Holidaying in Cornwall is the nearest sensation to being abroad within the UK. The south-western tip of England is one of the most rugged, rustic and mysterious parts of the land to visit. Tourism is by far its biggest sector: each year, 4.5m people trek down here to inject £1.5bn into the economy.
But Covid-19 has been devastating for the region. A big chunk of the summer season has been wiped out by the nationwide lockdown imposed in March. Without tourists, the small towns and villages risk shrivelling up. As the head of the local chamber of commerce remarks, the pandemic will probably have “a really bad long-term impact” for Cornwall.
In the fishing village of Polperro, a popular tourist spot, visitors are gradually returning. As lockdown eases, many of the pubs and eateries are trading again. But not all. One of the town’s prominent shop owners, who declined to be named, says: “Some here just can’t afford [to open with the new rules]. Plus, we all know there is probably another lockdown coming later this year so what’s the point of reopening to close again?”
Compared with London, where many venues have been enthusiastically filled throughout July, places like Polperro are lacking their summer hubbub. Tourists and residents alike are cautious, which points to one of the government’s biggest worries: the British economy has restarted, but people are choosing not to engage with it. As one Treasury official warns: “If people don’t spend, everything about the economy will get a lot worse.”
This is “fogo”, or the “fear of going out”. Since the pandemic began, Britons have been conditioned to stay at home to save lives. During Downing Street press conferences, slides showed death statistics and transport usage, and even a tiny uptick in road traffic brought a sharp rebuke from the medical boffins. Now people are reluctant to get back to normal.
Fogo will eventually dissipate, but tourism cannot wait. VisitBritain, the UK’s tourist board, forecasts a 59 per cent drop in visitors to the UK — a loss of 25m visitors and £20bn in spending. Its picture for tourism at home is not much brighter: it expects a 48 per cent drop in spending by those travelling around England.
Patricia Yates, director of strategy, says Covid-19 has been a “huge and surprising challenge” compared with past shocks. “Usually it is the demand side that falls off, but the lockdown has cut off the supply. We really need to stimulate the domestic market to cope with the lack of international visitors, but we’ve found a real nervousness.” She says the expected release of pent-up demand is being offset by customer fears.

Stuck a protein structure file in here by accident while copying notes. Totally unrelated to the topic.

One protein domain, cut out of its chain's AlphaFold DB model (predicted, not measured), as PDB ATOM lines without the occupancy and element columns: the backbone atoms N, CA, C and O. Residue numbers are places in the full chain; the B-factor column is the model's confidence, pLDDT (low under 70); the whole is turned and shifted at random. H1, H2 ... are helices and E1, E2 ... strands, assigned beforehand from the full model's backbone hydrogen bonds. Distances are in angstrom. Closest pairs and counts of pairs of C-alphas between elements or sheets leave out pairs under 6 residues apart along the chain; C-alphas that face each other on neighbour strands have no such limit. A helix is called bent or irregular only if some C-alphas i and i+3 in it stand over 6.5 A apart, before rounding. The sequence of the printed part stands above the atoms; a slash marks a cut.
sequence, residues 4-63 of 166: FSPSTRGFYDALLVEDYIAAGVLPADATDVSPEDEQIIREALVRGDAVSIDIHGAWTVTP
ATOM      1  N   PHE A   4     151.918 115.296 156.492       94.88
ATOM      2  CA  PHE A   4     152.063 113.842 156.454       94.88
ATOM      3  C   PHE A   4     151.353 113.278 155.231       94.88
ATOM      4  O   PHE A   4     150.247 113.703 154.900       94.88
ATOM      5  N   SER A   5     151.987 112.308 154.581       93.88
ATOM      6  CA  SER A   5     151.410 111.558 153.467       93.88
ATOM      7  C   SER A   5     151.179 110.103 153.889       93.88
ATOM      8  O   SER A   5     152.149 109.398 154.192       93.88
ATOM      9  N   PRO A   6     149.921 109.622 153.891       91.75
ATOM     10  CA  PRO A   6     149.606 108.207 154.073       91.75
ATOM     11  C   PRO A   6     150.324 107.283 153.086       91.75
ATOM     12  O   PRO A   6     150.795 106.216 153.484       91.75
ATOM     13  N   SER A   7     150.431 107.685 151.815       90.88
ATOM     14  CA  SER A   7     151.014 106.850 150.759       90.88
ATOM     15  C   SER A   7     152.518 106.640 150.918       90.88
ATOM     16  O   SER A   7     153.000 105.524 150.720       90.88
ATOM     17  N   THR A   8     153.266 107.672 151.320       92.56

Ms Yates reports “slow progress”, despite a £6m VisitBritain advertising campaign. “We’ve lost four of the key months which are crucial for the industry to build up money to make it through the year. Tourism usually puts on its fat during the summer and loses it during the winter.”
If the industry does not bounce back in the next couple of months, the impact on Cornwall and beyond will be devastating. It seems baffling that the government hasn’t launched a holiday-at-home campaign. While the pandemic makes international travel tiresome and risky — as witnessed by the UK’s decision to put Spain back on its quarantine list — why are people not being encouraged to aid their local economies?
In May, when holidays were still a mirage, culture secretary Oliver Dowden declared: “when we can have British tourism back, perhaps apart from the prime minister you won’t get a bigger champion of the great British break than me”. Yet Boris Johnson has said little about holidaying at home — nor are all the government’s members following Mr Dowden’s words with action. Last weekend, at least two ministers hopped on early bargain flights out of the UK.
In a recent VisitBritain survey, 33 per cent of Britons said they would take an overnight trip in August. That is not enough to save the hotels, pubs and restaurants of Cornwall.
Whether the tourist industry can recover is a critical test for the whole economy. If Britons opt not to venture out this summer, when the virus is at bay, it bodes badly for later in the year when conditions may be more fraught. In Polperro, the small shops owners remain worried. As one puts it, “let’s hope more come.”